Searching for Solace: A Biography of Abdullah Yusaf Ali -- Translator
of the Qur’an.
M A Sherif
Islamic Book Trust, Kuala Lumpur, Malaysia. (1994. pp.314 Pbk: US$20)
Ali is best known to English-speaking Muslims as the man who produced a
translation and commentary of the noble Qur'an. Just as well. Though a
man of great intellect and wide interest, his personal and public lives
do not leave a very favorable impression, as this biography so eloquently
English translations, Marmaduke Pickthall's and Yusuf Ali's are the most
widely-known and used in the world. Yusuf Ali started work on his translation
in 1934 and completed it some four years later.
of publishers have reprinted his translation, some even taking the liberty
of changing it without acknowledging that changes have been made. Why these
changes were necessary has not been explained either. Some, like the Saudis,
have reprinted the translation with their own imprints as if it was commissioned
by king Fahd in person. Such lack of honesty even with so noble a book
as the Qur'an is reflective of the pathetic state of those who have imposed
themselves on the Ummah.
Ali would have viewed such liberty with his work is not difficult to imagine.
It is, however, true to say, as MA Sherif so ably shows in this well-researched
and well-documented biography, that the translation of the Qur'an was not
the only project that he undertook. In fact, for Yusuf Ali, this did not
appear to be the most important task in his life.
product of the era of British raj, Yusuf Ali was a pukka sahib par excellence.
For him loyalty to the crown was of paramount importance . Religion was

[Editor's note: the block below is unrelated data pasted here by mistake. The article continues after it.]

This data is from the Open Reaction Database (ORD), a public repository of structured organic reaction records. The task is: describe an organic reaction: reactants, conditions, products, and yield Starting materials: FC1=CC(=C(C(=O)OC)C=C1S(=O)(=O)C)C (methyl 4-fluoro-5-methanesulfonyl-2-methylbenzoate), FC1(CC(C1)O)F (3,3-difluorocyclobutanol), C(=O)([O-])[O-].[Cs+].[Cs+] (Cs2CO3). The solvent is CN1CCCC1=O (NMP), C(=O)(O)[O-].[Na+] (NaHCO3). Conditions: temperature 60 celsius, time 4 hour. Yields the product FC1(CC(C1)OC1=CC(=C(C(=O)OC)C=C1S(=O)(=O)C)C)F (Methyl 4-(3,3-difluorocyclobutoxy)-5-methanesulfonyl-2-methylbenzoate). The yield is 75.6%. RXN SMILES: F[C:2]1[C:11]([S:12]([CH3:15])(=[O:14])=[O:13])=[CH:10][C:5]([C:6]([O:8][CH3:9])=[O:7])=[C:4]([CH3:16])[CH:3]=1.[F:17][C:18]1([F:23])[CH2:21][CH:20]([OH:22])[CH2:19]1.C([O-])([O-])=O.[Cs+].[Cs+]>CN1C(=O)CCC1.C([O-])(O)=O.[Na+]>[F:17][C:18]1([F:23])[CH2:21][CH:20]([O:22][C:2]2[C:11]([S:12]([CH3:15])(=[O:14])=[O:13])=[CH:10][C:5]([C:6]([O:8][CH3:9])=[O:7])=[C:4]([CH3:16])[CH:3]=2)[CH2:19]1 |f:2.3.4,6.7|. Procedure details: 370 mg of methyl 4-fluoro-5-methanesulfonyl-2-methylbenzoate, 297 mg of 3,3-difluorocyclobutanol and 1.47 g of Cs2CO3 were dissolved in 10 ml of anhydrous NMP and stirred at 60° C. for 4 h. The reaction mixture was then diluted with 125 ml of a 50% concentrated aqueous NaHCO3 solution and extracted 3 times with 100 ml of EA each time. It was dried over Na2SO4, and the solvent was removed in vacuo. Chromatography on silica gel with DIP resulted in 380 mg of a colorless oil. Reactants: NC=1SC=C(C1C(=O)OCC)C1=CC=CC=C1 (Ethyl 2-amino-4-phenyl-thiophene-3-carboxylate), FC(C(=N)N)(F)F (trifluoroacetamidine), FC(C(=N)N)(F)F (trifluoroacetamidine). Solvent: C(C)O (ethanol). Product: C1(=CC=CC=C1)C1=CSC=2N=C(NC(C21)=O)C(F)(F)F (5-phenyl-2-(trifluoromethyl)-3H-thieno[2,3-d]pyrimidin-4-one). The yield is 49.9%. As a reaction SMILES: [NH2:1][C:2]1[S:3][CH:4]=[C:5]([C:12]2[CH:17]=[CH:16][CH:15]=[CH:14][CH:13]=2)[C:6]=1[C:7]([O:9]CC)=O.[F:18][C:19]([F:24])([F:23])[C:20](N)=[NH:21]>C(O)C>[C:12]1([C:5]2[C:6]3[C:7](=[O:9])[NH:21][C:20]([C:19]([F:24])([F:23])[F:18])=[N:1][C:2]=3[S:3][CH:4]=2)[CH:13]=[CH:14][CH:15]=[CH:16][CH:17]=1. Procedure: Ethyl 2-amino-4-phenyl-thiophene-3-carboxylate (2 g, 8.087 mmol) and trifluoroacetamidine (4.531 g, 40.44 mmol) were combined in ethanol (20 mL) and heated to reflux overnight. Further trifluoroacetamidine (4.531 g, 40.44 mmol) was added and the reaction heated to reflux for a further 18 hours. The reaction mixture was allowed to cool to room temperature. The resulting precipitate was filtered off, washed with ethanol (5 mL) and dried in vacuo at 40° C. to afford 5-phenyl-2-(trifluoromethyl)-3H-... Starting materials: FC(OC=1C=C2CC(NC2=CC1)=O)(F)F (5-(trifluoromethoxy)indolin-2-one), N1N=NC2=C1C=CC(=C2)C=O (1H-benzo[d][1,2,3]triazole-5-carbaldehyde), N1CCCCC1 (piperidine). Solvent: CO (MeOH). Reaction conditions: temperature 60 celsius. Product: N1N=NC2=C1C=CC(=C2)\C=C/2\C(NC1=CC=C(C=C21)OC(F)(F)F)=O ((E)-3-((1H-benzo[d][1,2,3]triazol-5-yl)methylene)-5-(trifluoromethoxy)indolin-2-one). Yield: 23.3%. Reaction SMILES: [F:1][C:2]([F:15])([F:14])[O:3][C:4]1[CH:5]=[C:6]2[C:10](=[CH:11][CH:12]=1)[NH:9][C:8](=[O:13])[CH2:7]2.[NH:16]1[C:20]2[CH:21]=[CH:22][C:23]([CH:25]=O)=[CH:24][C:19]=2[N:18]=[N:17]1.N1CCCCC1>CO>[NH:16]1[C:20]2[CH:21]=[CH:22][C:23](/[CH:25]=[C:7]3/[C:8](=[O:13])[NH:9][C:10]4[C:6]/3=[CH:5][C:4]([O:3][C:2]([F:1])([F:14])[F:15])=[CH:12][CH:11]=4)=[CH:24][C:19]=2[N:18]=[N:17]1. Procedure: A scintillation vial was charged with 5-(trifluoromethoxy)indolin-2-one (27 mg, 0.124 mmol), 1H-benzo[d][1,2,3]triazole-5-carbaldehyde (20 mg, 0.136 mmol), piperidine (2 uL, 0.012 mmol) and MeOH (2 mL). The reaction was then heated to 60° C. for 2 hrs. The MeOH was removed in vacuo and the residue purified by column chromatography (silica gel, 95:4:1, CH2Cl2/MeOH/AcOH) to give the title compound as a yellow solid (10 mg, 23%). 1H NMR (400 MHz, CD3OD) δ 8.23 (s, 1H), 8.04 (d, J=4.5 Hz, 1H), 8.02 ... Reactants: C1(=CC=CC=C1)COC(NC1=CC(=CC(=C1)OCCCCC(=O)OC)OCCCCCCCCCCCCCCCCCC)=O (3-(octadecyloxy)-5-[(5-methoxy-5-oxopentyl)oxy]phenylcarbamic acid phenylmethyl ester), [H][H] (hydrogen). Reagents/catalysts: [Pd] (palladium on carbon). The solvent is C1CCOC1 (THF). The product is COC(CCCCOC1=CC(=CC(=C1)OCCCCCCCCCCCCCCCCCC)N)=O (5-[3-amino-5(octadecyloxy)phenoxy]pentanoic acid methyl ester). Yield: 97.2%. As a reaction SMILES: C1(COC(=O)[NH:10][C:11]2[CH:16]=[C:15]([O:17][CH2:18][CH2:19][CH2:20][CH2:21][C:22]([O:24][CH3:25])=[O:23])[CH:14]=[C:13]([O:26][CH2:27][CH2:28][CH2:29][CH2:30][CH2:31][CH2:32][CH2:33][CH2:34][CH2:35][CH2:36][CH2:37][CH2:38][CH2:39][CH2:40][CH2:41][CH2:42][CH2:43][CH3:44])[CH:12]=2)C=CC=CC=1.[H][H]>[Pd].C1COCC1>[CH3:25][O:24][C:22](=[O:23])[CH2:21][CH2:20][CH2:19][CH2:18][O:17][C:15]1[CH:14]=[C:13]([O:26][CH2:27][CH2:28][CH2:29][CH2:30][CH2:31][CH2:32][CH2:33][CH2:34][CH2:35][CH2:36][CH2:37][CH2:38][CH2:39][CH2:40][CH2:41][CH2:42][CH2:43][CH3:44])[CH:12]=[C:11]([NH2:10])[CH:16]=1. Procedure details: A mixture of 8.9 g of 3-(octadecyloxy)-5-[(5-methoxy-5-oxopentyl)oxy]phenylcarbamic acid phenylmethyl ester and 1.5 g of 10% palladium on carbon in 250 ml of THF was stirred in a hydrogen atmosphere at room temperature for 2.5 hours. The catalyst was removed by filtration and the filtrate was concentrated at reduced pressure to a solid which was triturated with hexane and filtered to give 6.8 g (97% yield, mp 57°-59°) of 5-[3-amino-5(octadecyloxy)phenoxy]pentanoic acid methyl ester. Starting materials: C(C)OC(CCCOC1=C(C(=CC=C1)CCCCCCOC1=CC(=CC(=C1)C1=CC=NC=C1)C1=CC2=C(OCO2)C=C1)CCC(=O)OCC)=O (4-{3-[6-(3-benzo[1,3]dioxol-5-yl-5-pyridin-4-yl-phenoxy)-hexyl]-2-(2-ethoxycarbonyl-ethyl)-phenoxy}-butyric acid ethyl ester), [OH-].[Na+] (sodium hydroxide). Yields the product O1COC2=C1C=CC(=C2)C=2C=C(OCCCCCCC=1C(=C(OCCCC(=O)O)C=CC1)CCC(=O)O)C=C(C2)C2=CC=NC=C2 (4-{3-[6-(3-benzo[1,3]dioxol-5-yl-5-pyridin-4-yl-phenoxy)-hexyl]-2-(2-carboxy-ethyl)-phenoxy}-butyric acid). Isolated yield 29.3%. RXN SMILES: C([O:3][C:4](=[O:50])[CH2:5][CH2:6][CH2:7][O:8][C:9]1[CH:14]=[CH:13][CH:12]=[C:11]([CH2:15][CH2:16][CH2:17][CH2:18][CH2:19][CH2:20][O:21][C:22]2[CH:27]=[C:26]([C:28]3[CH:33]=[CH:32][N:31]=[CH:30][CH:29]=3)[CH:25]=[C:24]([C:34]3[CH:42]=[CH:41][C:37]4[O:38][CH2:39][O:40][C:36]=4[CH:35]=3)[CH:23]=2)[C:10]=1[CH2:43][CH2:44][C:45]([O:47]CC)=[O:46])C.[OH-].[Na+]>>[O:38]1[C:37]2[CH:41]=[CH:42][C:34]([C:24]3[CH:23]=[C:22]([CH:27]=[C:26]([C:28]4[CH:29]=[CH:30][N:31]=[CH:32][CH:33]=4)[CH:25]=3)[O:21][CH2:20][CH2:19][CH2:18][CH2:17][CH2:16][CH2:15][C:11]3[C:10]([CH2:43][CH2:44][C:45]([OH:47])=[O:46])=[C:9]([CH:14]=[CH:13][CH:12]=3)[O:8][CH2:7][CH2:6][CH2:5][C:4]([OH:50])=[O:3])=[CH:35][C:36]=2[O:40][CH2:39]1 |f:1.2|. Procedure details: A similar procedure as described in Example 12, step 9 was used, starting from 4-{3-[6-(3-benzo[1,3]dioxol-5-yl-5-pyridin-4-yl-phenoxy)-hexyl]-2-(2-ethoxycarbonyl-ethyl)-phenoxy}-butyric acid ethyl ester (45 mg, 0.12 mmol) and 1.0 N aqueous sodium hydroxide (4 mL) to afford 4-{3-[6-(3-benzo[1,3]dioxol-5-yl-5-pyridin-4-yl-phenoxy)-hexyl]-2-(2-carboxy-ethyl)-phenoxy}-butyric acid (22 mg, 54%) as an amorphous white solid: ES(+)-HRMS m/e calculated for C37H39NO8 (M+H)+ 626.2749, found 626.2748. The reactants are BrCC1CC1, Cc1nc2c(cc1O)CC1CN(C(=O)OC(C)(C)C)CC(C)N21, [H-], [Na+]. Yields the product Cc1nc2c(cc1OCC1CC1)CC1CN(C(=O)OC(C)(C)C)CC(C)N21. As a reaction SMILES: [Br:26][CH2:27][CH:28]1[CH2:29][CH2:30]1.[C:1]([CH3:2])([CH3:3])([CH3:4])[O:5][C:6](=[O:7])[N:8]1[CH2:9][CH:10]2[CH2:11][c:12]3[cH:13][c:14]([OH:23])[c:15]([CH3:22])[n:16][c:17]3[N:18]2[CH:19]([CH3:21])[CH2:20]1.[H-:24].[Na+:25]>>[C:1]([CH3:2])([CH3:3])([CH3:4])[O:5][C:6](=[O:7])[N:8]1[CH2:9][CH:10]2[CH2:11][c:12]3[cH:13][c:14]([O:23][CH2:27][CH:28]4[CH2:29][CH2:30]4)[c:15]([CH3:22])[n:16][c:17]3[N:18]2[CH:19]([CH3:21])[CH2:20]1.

a personal matter. It should, therefore, come as no surprise to learn that
he married an English woman in a church in England. That the woman should
prove unfaithful despite giving birth to four of his children, perhaps
best epitomises the relationship between the empire and India.
Yusuf Ali's life from childhood which criss-crossed the lives of other
eminent personalties that loomed so large on the Indian scene later: Muhammad
Ali Jinnah, Ameer Ali, Muhammad Iqbal, Muhammad Ali Jauhar, Fazl-e-Husain,
Sikandar Hayat Khan etc. Of these, he found much in common with the last
two. Both these men -- and their families -- were the recipients of British
largesse and therefore, inimical to the interests of the Muslims in India.
They represented the interests of the landed aristocracy which had been
rewarded for its services to the raj. This parasitical class is still active
in the affairs of Pakistan, reducing it to penury.
was also much inspired by Sayyid Ahmed Khan. He tried to emulate him, at
least in sofar as loyalty to the empire was concerned, to the fullest.
Sherif reveals that from childhood, Yusuf Ali was obsessed with titles.
His father, Yusuf Ali Allahbuksh, a Bohra from Surat in Gujrat, had abandoned
the traditional occupation of the Bohras -- business -- and gone instead
into the police force. On retirement, he was given the title of Khan Bahadur.
True to form,
the young Yusuf Ali incorporated this honorary title given to his father
into his own name. The British seemed to be charitable, at least to those
who pledged unquestioning loyalty to them, to allow such an indiscretion
to pass. This could not have been an oversight, as Sherif notes. Yusuf
Ali used the name Abdullah ibn Khan Bahadur Yusuf Ali while applying to
register at Cambridge university, the Lincoln Inn in London as well as
when applying for the Indian Civil Service. 'The Indian Office administrator
responsible for processing ICS applications deemed the double-barrelled